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Whooper Swan
Cygnus cygnus

Anseriforme Order – Anatidae Family

Length : 146-165 cm
Weight : 7,5 – 12,5 kg

LONGEVITY: Up to 26 years

Whooper Swan is a large swan of the northern parts of Europe and Asia. It is closely related to the Trumpeter Swan (Cygnus buccinator) of North America which has black bill.

Adult has white plumage overall, with sometimes rufous wash on head and neck, due to some waters where it feeds.
The bill is pale yellow with black tip and cutting edges. Eyes are dark brown. Legs and webbed feet are black.

Both sexes are similar, with female slightly smaller than male.

Juvenile is greyish brown with darker head and neck, and whiter below.
It reaches the white adult plumage before the second winter.
The bill is pink with paler base and brown tip and cutting edges. Legs and feet are pinkish-grey. It reaches its sexual maturity at 4 years.




Whooper Swan gives several varied hoot-like calls. In flight, it utters typical loud and low “houp-houp”.

Whooper Swan frequents wetlands, shallow waters such as lakes and pools where it breeds, often in wooded areas. It also may be found in sheltered coast flats and quiet rivers.
It winters in low farmlands, usually near the coasts.

Whooper Swan breeds in taiga, in Iceland and Scandinavia, E to NE Siberia.
It winters in western and centre Europe, around the Baltic, and in North, Black, Caspian and Aral Seas, and eastwards to coastal China and Japan.

Whooper Swan feeds mainly on aquatic plants and grass during the breeding season. In winter, it also consumes grains, acorns, potatoes and vegetable matter.
This swan forages on water, performing head-dipping or upending, but it also grazes on the ground.
On feeding areas, the Whooper Swans gather in large flocks of up to 300 birds, because they are very gregarious outside the breeding season.

Whooper Swan is migratory, although some parts of the Iceland population remain in the breeding range. The others migrate southwards to more temperate areas.

Whooper Swan pairs for life. Mates perform courtship displays with male and female facing each other, with half-opened quivering wings in raised position. Each bird alternatively bends and extends the neck. These displays are accompanied by loud trumpeting calls.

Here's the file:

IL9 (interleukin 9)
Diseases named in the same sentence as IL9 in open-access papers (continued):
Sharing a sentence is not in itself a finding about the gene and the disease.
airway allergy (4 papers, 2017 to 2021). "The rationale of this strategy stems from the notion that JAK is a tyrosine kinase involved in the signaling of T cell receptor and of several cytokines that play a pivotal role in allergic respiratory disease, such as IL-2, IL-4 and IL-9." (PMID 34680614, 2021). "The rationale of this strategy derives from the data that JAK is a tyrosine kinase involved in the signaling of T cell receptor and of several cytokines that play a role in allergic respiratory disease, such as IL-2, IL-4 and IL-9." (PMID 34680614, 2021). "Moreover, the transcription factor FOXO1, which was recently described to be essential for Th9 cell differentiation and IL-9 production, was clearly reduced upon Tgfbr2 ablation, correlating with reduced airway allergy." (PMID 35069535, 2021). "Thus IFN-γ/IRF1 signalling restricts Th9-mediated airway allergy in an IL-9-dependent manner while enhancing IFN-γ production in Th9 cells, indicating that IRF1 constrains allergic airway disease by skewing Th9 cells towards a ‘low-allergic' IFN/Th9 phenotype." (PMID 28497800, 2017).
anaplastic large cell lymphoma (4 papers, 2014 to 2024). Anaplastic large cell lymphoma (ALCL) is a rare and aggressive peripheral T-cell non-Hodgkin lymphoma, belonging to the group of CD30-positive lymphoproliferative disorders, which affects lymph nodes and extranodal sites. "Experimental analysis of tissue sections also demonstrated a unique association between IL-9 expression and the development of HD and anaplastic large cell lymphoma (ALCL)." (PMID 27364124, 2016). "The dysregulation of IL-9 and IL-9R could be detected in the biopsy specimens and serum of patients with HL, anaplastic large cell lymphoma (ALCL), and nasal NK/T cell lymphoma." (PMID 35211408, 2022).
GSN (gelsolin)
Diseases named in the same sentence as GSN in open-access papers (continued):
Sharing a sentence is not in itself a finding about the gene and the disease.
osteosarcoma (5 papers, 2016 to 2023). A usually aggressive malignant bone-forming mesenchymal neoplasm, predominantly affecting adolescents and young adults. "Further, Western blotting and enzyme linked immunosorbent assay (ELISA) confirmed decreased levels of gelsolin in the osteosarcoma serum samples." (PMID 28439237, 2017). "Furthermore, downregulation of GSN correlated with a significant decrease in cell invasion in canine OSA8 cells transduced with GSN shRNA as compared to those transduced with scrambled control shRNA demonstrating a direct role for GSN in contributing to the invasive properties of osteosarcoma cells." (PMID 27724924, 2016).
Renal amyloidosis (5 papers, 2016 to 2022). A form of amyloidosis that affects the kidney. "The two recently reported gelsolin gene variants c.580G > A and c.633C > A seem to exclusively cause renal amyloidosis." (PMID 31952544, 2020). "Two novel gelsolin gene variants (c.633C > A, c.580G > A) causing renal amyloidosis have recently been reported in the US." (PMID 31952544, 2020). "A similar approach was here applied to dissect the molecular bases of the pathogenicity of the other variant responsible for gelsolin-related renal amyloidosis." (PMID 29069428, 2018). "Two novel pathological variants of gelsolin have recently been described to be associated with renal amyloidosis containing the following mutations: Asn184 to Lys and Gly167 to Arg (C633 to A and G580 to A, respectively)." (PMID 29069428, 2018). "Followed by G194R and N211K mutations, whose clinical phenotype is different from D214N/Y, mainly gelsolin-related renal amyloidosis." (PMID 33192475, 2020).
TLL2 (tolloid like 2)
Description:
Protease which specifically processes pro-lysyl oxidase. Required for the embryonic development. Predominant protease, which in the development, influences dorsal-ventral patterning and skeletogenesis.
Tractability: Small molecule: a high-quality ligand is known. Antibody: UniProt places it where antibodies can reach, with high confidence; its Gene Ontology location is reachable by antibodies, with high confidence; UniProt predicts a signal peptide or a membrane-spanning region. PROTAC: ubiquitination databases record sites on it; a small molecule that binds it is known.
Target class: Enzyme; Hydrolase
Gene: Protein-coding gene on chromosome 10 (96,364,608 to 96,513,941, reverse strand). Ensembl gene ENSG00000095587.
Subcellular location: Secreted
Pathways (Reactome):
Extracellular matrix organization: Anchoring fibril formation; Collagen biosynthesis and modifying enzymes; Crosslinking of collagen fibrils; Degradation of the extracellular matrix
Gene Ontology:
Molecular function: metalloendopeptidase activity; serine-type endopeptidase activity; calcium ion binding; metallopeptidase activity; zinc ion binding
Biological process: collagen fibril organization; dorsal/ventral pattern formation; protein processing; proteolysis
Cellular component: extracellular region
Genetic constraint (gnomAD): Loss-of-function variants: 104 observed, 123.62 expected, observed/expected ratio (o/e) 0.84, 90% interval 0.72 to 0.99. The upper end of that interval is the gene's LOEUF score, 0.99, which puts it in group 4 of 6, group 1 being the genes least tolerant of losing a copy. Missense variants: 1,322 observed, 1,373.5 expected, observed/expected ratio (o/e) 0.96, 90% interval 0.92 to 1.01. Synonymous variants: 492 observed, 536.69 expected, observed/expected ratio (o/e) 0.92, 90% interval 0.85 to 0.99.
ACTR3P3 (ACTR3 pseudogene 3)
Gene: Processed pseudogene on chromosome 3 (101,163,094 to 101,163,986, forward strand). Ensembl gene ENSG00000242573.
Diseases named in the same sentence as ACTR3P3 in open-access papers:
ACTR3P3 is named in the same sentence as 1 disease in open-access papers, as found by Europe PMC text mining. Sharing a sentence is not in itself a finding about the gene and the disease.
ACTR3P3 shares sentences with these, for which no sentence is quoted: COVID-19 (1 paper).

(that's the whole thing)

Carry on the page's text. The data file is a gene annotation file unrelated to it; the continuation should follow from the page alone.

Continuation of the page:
Whooper Swan defends strongly its territory during the nesting period.

Whooper Swan is a good flier in spite of its large size.
Take off and landing may be something difficult, but it takes off by running on the surface, and lands with the feet hold forwards when touching the surface.
Wing beats are more silent than in Mute Swan (Cygnus olor). During the migrations, these swans fly in V formation at good height while they often utter contact calls. 

Breeding season starts in late April-early May.
Whooper Swan is solitary nester. The nest is situated on large mound made with plant matter, usually moss and lichens. The nest is near water, on lake shores or on islands.

Female lays 4-5 eggs. Incubation lasts about 35 days, by female, while the male guards the nest-site.
At hatching, chicks are covered with pale grey down above, and white below.
They fledge at three months, and are able to fly at four-five months.

Whooper Swan is mainly vegetarian, feeding on aquatic plants, grass, acorns, potatoes, grains and several kinds of plant matter.

Whooper Swan is threatened by habitat loss, with drainage of wetlands, but also by hunting.
Populations seem to be fairly stable at this moment, but the wide range of this species makes difficult the estimations.

Fr: Cygne chanteur
All : Singschwan
Esp : Cisne Cantor
Ital: Cigno selvatico
Nd: Wilde Zwaan
Russe: Лебедь-кликун
Sd: Sångsvan

Photographs by Tom Merigan
His website: Tom Meriganís Photo Galleries

Text by Nicole Bouglouan


HANDBOOK OF THE BIRDS OF THE WORLD vol 1 by Josep del Hoyo-Andrew Elliot-Jordi Sargatal - Lynx Edicions - ISBN: 8487334105

GUIDE DES CANARDS, DES OIES ET DES CYGNES – de Steve Madge - Delachaux et Niestlé - ISBN: 2603013769

Avibase (Lepage Denis)

Birds of Britain - The Web Magazine for Birdwatchers

Wikipedia (Wikipedia, The Free Encyclopedia)


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